Knowledge Networks and Adaptation of New Agricultural Systems: Cover Cropping in North Central Illinois
thesisposted on 05.08.2019 by Charles Scott Corwin
In order to distinguish essays and pre-prints from academic theses, we have a separate category. These are often much longer text based documents than a paper.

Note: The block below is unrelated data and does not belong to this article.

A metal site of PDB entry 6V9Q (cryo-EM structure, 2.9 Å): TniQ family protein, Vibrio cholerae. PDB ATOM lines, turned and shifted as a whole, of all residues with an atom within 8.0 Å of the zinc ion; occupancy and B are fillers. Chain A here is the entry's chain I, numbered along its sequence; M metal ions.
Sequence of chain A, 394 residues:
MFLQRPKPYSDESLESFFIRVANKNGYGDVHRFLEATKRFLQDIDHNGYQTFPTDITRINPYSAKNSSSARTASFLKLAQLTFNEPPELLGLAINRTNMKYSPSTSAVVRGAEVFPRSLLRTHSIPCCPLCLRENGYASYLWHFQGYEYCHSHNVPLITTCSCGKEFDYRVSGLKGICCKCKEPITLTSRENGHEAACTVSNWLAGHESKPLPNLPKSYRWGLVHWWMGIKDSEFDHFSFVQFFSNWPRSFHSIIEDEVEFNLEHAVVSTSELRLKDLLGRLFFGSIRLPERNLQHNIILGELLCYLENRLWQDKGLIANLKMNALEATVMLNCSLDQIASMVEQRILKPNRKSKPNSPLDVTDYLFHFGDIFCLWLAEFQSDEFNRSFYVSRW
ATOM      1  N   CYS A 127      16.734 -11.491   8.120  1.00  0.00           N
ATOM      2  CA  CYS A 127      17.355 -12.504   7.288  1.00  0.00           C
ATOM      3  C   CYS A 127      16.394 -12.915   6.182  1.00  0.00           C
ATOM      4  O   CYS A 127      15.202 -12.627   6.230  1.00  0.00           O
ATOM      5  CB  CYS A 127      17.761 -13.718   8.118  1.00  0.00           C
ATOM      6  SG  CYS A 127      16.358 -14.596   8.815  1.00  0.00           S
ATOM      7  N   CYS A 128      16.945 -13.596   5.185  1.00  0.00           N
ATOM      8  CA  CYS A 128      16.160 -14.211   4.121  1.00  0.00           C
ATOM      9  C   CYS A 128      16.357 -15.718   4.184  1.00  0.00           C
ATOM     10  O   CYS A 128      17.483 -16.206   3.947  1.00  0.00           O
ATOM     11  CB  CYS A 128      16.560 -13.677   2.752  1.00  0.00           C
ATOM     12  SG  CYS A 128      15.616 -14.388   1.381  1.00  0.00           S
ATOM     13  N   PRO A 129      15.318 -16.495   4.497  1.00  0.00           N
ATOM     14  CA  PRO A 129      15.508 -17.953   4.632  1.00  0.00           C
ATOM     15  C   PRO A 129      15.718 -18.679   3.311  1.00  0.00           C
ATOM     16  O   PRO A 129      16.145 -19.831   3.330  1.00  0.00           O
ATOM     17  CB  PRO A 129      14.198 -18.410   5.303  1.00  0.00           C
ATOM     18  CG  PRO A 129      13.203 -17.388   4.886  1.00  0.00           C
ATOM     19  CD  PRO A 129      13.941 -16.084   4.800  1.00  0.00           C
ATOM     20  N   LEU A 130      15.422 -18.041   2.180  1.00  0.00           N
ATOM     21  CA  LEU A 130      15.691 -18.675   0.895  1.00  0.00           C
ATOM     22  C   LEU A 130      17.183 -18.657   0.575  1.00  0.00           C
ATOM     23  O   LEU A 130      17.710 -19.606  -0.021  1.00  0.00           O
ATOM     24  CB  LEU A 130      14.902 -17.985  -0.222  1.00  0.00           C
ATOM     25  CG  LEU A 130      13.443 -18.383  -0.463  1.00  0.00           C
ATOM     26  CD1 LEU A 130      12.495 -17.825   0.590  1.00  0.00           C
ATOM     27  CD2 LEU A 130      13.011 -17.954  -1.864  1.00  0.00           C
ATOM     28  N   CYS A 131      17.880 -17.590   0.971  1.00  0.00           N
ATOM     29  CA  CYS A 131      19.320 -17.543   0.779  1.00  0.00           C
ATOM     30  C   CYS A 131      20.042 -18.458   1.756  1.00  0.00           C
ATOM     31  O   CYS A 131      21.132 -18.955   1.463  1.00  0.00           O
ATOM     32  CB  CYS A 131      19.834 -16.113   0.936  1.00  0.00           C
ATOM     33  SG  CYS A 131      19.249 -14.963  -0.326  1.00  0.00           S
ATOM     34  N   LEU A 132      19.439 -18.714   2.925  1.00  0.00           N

Rational planning models often include knowledges mainly derived from top-down, state-sponsored institutions. Such a model has been heavily critiqued in planning literature for its failure to address community level concerns and include divergent knowledges. The failure of rational, state-centered planning is nowhere more pervasive than in agriculture in the U.S. Corn Belt, yet industrial agricultural systems continue to proliferate, even amidst growing concerns over soil health and water quality. Conservation agriculture efforts to promote conservation practices, such as cover cropping, continue to come primarily from the state, but recently, state-backed policy, farmers, and agricultural groups are championing a more place-based approach to agricultural planning. The recent shift, however, still has not inspired widespread adoption of cover cropping, indicating a need for a middle ground, including multiple, place-specific strategies and knowledges. This research utilizes a case study approach to explore the degree to which types of knowledge networks (from scientific to local to integrated) influence cover cropping adoption among farmers. I employ an actor network theory method to identify the impact of histories, landscapes, institutional actors, and conservation policy that make up knowledge networks in the Vermilion Headwaters in north central Illinois. The theory is more beneficial compared to other approaches in that it better elucidates divergent knowledges in the watershed and allows me to show how farmers and agricultural professionals use such knowledges when adopting conservation practices. The research finds that farmers operating within mixed knowledge networks are more likely to adopt cover cropping than farmers only involved in scientific or local knowledge networks. However, not all farmers adhere to this pattern, therefore, I further draw on in-depth interviews to conclude that farmers adopting cover cropping are likely to experience three key moments: inspiration, collaboration, and experimentation. Urban and agricultural planning, then, may find it useful to bolster conservation planning programs and policies that not only encourage the integration of knowledges but also create the conditions for the three moments to occur if practices like cover cropping are to become widespread.